Castles Worth Visiting Near Naples, Italy

The best castles near Naples include Castello Aragonese on the island of Ischia
The best castles near Naples include Castello Aragonese on the island of Ischia | © Bobby Bogren / Alamy Stock Photo
Photo of Elena Alston
27 August 2020

The Italian city of Naples holds on to its roguish old-world charm and layers of history with an iron fist – and with good reason: its medieval fortresses have been used to defend the Gulf of Naples from naval attacks for centuries. Culture Trip’s local insiders have the scoop on which castles in and near Naples – from Castel dell’Ovo to Castello Aragonese – are most worth a visit.

Castel dell'Ovo

Architectural Landmark, Historical Landmark
Map View
Napoli Castel dell'Ovo
Napoli Castel dell'Ovo | © Bruce McConnell / Alamy Stock Photo
Castel dell’Ovo is one of Italy’s most historic buildings. Sitting on the waterfront and overlooking the Gulf of Naples, this imposing fortress and former royal residence owes its name to a legend concerning the poet Virgil, who, for reasons unknown, buried an egg nearby, claiming that if it broke, both the castle and Naples would fall. (When you go, try not to step on anything that may crunch underfoot!) Entry to the castle is free of charge and includes access to art exhibitions, conferences and special events. Not surprisingly, the castle is also a popular (and very pretty) wedding venue. Recommended by local insider Matt Barker

Castel Sant'Elmo

Architectural Landmark, Historical Landmark
Map View
Castel sant'Elmo is a medieval castle, used as a museum, located on the Vomero hill near San Martino in Naples.
Castel sant'Elmo is a medieval castle | © Georgi Stoyanov / Alamy Stock Photo
Vomero Hill, the leafy hilltop district of Naples, is a destination in its own right, thanks to its miles of galleries, museums and upscale hotels. It’s also where visitors can climb the steep steps up to Castel Sant’Elmo, an imposing fortress (and former prison) which sits on a layer of volcanic rock. While the castle dates all the way back to 1275, the Novecento a Napoli Museum on site is home to an impressive collection of 20th-century modern art. Recommended by local insider Matt Barker

Castel Capuano

Historical Landmark, Architectural Landmark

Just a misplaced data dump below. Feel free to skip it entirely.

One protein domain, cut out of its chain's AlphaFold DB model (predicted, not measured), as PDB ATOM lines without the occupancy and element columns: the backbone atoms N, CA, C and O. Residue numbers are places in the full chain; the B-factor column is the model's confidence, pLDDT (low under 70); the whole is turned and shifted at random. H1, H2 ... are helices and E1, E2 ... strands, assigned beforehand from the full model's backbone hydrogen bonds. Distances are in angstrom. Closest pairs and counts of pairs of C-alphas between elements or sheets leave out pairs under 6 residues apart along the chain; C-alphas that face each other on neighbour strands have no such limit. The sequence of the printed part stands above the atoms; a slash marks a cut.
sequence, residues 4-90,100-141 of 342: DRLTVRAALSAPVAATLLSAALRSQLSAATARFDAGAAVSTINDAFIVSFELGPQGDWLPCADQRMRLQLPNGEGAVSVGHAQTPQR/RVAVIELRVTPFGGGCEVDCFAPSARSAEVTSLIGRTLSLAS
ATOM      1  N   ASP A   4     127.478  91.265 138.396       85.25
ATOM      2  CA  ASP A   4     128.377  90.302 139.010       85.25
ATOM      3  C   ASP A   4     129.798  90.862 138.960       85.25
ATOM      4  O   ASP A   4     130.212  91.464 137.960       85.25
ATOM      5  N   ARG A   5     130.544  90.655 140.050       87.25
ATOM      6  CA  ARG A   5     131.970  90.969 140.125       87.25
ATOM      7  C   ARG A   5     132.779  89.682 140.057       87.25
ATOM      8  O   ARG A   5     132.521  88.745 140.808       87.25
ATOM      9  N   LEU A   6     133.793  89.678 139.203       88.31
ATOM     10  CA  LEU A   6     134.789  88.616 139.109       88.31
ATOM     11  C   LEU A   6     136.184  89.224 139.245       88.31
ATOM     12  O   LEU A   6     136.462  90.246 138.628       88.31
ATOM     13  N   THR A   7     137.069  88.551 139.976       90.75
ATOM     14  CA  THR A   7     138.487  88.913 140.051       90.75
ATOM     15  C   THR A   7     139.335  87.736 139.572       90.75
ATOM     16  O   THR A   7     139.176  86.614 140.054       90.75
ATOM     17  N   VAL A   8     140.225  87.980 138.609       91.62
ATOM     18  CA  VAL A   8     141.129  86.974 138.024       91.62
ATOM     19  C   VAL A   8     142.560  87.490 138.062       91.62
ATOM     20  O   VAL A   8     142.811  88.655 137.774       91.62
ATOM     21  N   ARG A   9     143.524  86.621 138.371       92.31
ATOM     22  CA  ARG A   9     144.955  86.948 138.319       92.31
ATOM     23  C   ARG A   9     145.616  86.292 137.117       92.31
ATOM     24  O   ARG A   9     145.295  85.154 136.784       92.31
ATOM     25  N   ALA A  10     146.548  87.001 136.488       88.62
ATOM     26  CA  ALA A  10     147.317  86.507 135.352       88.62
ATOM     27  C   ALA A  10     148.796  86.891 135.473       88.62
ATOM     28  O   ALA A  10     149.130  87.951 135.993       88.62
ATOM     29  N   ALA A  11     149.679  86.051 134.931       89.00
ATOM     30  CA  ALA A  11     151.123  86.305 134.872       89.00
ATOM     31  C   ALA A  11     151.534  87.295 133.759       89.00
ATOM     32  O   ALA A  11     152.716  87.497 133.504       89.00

Map View

Right in the heart of Naples, a small piazza surrounds the great Castel Capuano, a Renaissance structure built in 1140 by order of King William I. Before you take to one of the palm-fringed cafes where locals sit, sipping rosé and sighing over ‘la dolce vita’, we recommend a gander indoors. Castel Capuano is the second oldest in the city and boasts a stunning courtyard, the Formiello fountain and a gallery filled to the brim with frescoes. Recommended by local insider Debbie Oakes

Castel Nuovo

Architectural Landmark, Historical Landmark
Map View
Castel Nuovo
Castel Nuovo | © Dmitriy Polyakov / Alamy Stock Photo

Few places in Naples are as distinguishable as this landmark. The medieval masterpiece was commissioned by Charles I of Anjou in 1266 and has withstood centuries of weather damage and neglect. One of the city’s most famous legends involves a crocodile that infiltrated the castle through a hole in the moat’s walls to feast on prisoners – though whether this was a cautionary tale or has some truth to it is up to you. Crocs aside, the castle is now home to the Civic Museum and the Library of the Neapolitan Society of History, though it’s mostly popular for Giotto’s historic frescoes. Inside the Armoury Room, visitors are also privy to Roman ruins that lie under a glass floor. Recommended by local insider Debbie Oakes

Castello Aragonese

Architectural Landmark, Historical Landmark
Map View
Castello Aragonese, castle, Ponte, Island of Ischia, Gulf of Naples, Campania, Italy
Castello Aragonese | © Arco Images GmbH / Alamy Stock Photo

If you like epic views, ancient ruins and rocky islands all in one go, Castello Aragonese should factor high on your radar. Located on a small island that’s connected to Ischia by a stone bridge, Castello Aragonese offers guided tours and access to the 11th-century crypt. The entire fortress is surrounded by blue waters, suspended between sky and sea. Its courtyards brim with clusters of olive trees and flowers, and it is one of the most visited castles in Italy – with good reason. Recommended by local insider Debbie Oakes

These recommendations were updated on August 27, 2020 to keep your travel plans fresh.